But for now, we’re forgetting about all that and enjoying the summer in the town we grew up in, though I admit that my house is slightly removed from the rest of the neighborhood. It has an incredibly long driveway, down to the bottom of a hill, where our house sits, right next to the wood. I haven’t been in there since I was little, but I can’t remember why.
Ugh, it seems that Jess’s insomnia is rubbing off on me, I don’t think I’ll be able to go back to sleep. I got up and headed down to the kitchen, and sure enough there was Jess. But she wasn’t getting herself a snack, as I’d hoped- she was cleaning. Something that she desperately hated doing when she was in her own house, but that she welcomed anywhere else.
“Hey,” I said sleepily, rubbing my eyes.
“Hey,” she said, happily. Too happily for four in the morning, but there wasn’t much I could do about that. It’s just the way she is. “Happy Birthday, birthday girl.”
I groaned. “Don’t remind me.”
“You know your fear of aging is getting you nowhere,” she said the last word in a sing-song voice.
“You know what?” I said, “I think I just added another request to my birthday list.”
She glared at me. “What are you doing, anyway?” I asked. She looked at me like I was stupid. “I’m cleaning.” “Why?” I asked. “I’m bored,” she replied. I put my head in my arms, folded on the table. “You’re so weird,” I groaned. She smiled prettily at me.
“I’m sorry if I woke you up,” she said, “I’ll get you breakfast.” She started hopping around the kitchen.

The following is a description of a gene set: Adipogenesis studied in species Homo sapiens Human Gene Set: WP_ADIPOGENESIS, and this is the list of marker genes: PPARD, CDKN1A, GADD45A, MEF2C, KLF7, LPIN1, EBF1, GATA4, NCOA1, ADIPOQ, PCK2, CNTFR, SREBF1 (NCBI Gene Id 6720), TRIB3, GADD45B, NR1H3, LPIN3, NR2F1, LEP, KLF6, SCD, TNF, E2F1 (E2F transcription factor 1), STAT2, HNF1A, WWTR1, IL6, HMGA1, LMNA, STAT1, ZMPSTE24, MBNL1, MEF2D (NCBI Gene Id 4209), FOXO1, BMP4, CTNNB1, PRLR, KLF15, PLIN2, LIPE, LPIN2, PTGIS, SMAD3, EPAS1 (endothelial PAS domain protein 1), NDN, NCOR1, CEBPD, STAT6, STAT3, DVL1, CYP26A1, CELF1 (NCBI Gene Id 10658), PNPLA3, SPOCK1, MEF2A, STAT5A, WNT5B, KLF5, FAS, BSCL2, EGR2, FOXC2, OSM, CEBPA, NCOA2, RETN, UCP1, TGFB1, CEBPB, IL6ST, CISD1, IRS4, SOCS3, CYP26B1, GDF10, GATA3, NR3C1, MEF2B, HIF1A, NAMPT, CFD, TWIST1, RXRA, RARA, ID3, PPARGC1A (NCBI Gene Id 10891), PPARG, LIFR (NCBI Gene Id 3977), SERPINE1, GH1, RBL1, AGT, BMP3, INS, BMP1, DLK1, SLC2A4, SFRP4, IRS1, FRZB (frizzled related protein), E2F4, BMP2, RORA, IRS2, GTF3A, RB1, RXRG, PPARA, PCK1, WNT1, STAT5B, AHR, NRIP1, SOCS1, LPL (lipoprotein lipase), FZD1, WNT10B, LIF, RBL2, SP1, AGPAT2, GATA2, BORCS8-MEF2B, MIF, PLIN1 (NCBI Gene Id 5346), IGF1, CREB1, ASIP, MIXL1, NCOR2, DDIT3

“Hm? Oh, no, it wasn’t you. I had a bad dream.”
She glanced up, briefly, before going back to cracking eggs. “Wanna talk about it?”
“There’s nothing to talk about,” I said, “I can’t remember a thing about it.”
“Well, then, maybe it was a happy dream. You can’t know if you can’t remember.”
“Yes I can, Jess, it was a bad dream. Happy dreams don’t wake me up. Ask Jo, she agrees with me.” She frowned at me.
She put a plate of eggs and pancakes down in front of me. “I’m going to go do laundry.” She winked at me. “You can’t go in the laundry room, today, by the way.”
“Why? Is there presents?” I asked.
“No,” she said. “There’s laundry.” I rolled my eyes at her and she walked away laughing.
“Hey, Jess,” I said. I got a loud ‘uh-huh?’ from the laundry room.
“Eat something,” I said. She peeked around the wall and glared at me. “No,” she said. “Jess,” I pleaded with her. “No, I’m not hungry.”
“You have to be hungry,” I told her. “You NEVER eat.”
“I do to.”
“No, you don’t.”
“Don’t you make me wake up Josey. You know she won’t be happy.”
“It’s my birthday.”
She glared at me and plopped down at the kitchen table. I pushed my plate towards her and smiled at her sweetly, scrunching up my eyes. She picked up a fork and ate a few bites. “Happy?” “No,” I told her. “What do you want me to do?” she asked, her voice rising. “Eat a whole bowl of cereal.” She opened her mouth to protest, and then seemed to realize it wouldn’t do any good. She got up and walked around, and poured herself a bowel of cereal. I watched her eat it.
Jess is anorexic. We’ve been pushing her to get help for ages, and that was the one thing that me and Josey were going to push her to do before we started college, but we agreed to have her let one full month of summer vacation first. We had our date set for August 5th. And it was starting to physically pain me to look at her.
I do suppose that all of us could be considered pretty. Josey has straight, dark brown hair that comes down to her elbows, with bangs, she’s got nice, clear skin that tanned well, and big brown eyes, with a great body. She was 5’7, the tallest of all of us. She was normally dressed very fashionably.